Porsche‘s company logo stems from the coat of arms of the Free People’s State of Württemberg of Weimar Germany of 1918–1933, which had Stuttgart as its capital. (The Bundesland of Württemberg-Hohenzollern used the same arms from 1945 to 1952, while Stuttgart during these years operated as the capital of adjacent Württemberg-Baden.) The arms of Stuttgart appear in the middle of the logo as an inescutcheon, since the company had its headquarters in Stuttgart. The heraldic symbols, combined with the texts “Porsche” and “Stuttgart”, do not form a conventional coat of arms, since heraldic achievements never spell out the name of the armiger nor the armiger’s home-town in the shield.

Württemberg-Baden and Württemberg-Hohenzollern both became part of the present land of Baden-Württemberg in 1952 after the political consolidation of West Germany in 1949, but the old design of the arms of Württemberg lives on in the Porsche logo. On 30 January 1951, not long before the formation of Baden-Württemberg, Ferdinand Porsche died from complications following a stroke.

In post-war Germany, parts were generally in short supply, so the 356 automobile used components from the Volkswagen Beetle, including the engine case from its internal combustion enginetransmission, and several parts used in the suspension. The 356, however, had several evolutionary stages, A, B, and C, while in production, and most Volkswagen-sourced parts were replaced by Porsche-made parts. Beginning in 1954 the 356s engines started utilizing engine cases designed specifically for the 356. The sleek bodywork was designed by Erwin Komenda, who also had designed the body of the Beetle. Porsche’s signature designs have, from the beginning, featured air-cooled rear-engine configurations (like the Beetle), rare for other car manufacturers, but producing automobiles that are very well balanced.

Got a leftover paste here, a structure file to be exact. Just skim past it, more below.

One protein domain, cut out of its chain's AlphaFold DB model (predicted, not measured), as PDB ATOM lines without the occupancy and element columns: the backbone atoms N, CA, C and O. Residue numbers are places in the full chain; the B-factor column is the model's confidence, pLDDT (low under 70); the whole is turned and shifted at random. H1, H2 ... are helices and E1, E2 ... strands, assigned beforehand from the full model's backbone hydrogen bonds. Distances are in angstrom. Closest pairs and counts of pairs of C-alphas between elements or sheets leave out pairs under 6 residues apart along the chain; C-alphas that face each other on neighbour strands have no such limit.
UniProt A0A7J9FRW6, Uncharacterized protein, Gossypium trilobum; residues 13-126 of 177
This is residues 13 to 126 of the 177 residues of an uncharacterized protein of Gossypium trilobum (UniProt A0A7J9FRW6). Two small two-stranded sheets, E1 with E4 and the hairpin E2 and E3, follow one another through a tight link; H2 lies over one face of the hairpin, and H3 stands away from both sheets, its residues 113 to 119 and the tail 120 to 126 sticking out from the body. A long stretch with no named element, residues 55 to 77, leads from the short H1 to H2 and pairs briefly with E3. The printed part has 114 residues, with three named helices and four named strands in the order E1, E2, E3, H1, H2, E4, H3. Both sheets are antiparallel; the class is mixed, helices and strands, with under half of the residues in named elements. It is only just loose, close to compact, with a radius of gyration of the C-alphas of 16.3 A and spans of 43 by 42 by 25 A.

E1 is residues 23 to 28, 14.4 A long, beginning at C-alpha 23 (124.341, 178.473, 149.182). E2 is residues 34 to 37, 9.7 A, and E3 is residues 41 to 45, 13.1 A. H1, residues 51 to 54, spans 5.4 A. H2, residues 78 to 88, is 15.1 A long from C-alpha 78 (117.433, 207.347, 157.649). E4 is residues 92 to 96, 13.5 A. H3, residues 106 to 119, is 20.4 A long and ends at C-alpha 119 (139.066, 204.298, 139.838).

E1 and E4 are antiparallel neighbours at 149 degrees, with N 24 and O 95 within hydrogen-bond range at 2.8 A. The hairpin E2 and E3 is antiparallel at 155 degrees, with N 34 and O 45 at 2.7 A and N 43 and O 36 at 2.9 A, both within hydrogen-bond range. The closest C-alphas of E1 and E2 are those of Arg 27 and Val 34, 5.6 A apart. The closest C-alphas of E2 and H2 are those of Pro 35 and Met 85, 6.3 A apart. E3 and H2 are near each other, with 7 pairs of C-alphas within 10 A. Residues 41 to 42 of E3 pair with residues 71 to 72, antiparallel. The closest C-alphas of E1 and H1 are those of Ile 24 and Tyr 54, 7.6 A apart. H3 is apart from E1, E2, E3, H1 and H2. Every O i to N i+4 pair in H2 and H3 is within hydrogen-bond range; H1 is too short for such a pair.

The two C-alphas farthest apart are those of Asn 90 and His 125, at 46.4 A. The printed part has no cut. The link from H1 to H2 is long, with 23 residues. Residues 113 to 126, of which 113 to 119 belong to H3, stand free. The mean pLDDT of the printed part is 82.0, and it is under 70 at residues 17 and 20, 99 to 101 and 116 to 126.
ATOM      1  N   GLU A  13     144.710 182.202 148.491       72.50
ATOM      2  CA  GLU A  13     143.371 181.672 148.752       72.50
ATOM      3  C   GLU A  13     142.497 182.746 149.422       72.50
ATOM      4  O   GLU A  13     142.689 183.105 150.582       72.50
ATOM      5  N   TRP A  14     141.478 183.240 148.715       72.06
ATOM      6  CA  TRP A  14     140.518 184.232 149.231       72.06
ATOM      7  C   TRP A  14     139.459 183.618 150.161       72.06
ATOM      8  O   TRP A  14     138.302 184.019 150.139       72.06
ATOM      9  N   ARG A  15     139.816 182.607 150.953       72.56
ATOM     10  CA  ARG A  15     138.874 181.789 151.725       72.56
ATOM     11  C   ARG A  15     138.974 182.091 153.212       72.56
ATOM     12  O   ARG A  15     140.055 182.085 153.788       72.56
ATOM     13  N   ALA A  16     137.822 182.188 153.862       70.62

In 1964, after a fair amount of success in motor-racing with various models including the 550 Spyder, and with the 356 needing a major re-design, the company launched the Porsche 911: another air-cooledrear-engined sports car, this time with a six-cylinder “boxer” engine. The team to lay out the body shell design was led by Ferry Porsche’s eldest son, Ferdinand Alexander Porsche (F. A.). The design phase for the 911 caused internal problems with Erwin Komenda, who led the body design department until then. F. A. Porsche complained Komenda made unauthorized changes to the design. Company leader Ferry Porsche took his son’s drawings to neighbouring chassis manufacturer Reuter. Reuter’s workshop was later acquired by Porsche (so-called Werk 2). Afterward, Reuter became a seat manufacturer, today known as Keiper-Recaro.